Rampant Consumerism

a new desk chair, which Fritz the cat is inspecting
fancy new chair

I have been wanting to get a new desk chair and decided to go all in and get the best one out there. I am now the proud owner of a Herman Miller Aeron Chair, which, yes, does cost over $1,000. It doesn’t look that exciting but it’s surprisingly comfortable. At first I wasn’t totally sure about it, but I’m liking it more and more. My old chair was getting so beat up that it was uncomfortable to sit down and work, so this is a much-needed upgrade, especially ahead of starting the new job. It was delivered fully assembled. Apparently this is how it feels to be rich—you don’t have to assemble your own furniture!

Making Things and Doing stuff

There are some things I’ve made and stuff I’ve done.

Languages

I have been getting into a productive groove with my language studies. which is important since I’m taking the DELE exam in five weeks! I’ve been doing more practice tests, and it’s going pretty well. Yesterday, I did one of the reading tests and I got all the questions right for two (of the five) reading passages. This sounds minor, but it’s exciting for me. Icelandic is going pretty well too. I like working with my new tutor, and we’ve been covering a lot of grammar, which is helping me review and fill in more detail. We’ve also done some fun reading exercises.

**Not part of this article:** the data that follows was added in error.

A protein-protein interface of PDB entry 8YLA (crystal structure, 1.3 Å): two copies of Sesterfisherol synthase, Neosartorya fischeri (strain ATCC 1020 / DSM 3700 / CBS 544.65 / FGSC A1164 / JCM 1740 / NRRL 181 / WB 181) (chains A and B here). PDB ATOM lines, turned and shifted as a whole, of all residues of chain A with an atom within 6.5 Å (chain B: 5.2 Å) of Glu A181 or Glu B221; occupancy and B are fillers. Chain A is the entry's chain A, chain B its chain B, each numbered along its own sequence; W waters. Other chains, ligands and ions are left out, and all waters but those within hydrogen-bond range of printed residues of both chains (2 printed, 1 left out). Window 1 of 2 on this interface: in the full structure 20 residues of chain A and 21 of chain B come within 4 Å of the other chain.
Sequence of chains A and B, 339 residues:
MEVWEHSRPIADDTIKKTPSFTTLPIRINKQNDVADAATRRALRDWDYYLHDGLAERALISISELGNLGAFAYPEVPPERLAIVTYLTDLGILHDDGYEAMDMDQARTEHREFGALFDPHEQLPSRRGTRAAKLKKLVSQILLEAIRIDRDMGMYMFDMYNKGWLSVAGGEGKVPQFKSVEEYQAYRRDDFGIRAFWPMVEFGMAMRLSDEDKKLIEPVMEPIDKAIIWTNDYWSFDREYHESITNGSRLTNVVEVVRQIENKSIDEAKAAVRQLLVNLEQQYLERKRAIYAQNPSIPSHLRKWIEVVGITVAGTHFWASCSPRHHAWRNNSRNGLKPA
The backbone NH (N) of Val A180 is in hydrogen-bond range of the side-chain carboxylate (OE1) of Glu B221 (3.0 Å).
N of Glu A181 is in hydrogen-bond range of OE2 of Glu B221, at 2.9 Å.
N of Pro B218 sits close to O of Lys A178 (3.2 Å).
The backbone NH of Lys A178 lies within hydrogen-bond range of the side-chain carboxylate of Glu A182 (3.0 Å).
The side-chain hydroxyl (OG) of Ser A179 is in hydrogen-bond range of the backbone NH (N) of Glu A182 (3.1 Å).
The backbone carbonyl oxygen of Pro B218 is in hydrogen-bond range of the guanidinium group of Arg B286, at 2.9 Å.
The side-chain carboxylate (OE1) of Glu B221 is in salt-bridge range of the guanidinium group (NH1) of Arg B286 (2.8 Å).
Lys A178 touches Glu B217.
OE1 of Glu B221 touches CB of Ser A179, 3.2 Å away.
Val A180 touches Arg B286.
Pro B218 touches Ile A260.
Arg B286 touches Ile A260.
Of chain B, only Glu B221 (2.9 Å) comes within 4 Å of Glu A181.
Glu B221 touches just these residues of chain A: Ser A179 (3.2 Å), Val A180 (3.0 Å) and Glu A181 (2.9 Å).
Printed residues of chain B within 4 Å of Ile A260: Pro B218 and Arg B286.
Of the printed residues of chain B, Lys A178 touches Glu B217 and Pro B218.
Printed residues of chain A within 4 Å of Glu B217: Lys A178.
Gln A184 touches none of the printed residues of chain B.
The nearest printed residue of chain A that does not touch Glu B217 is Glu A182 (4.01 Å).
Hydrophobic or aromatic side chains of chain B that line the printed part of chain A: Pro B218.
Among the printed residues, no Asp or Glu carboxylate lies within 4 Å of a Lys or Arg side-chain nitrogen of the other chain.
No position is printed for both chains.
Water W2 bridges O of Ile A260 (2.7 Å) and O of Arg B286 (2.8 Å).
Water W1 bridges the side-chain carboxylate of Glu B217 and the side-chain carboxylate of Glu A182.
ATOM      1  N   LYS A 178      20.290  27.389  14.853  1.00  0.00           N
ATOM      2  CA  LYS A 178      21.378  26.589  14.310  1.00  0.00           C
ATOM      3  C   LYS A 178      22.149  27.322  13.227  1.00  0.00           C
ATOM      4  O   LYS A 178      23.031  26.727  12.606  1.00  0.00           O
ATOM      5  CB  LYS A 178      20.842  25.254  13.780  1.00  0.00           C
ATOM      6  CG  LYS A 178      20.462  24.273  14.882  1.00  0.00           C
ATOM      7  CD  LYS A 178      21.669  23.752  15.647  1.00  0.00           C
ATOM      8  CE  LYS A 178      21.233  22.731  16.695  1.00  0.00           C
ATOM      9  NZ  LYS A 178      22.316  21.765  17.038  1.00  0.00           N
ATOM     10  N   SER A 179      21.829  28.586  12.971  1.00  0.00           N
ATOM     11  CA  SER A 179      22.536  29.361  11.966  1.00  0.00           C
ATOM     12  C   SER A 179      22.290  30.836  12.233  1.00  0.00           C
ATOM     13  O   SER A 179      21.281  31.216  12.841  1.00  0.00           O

Kitchen Witchery

We are still enjoying all the Snacking Cakes in this house. I tried the chocolate yogurt cake last week, which was great. I tried another vanilla cake variation this weekend, which called for adding malted milk powered, and that was really good too. Kirk has even said he likes these cakes a lot, and he is not a cake super fan like I am, so this is nice to hear. Last weekend I also made potato gnocchi from the Pasta Grannies cookbook. This was really good but the recipe was huge. I felt like I was rolling out gnocchi forever. The good news though is I have a bit of gnocchi in the freezer for later, so it all works out.

Cat Therapy

Finally, here are some cat photos for your nerves.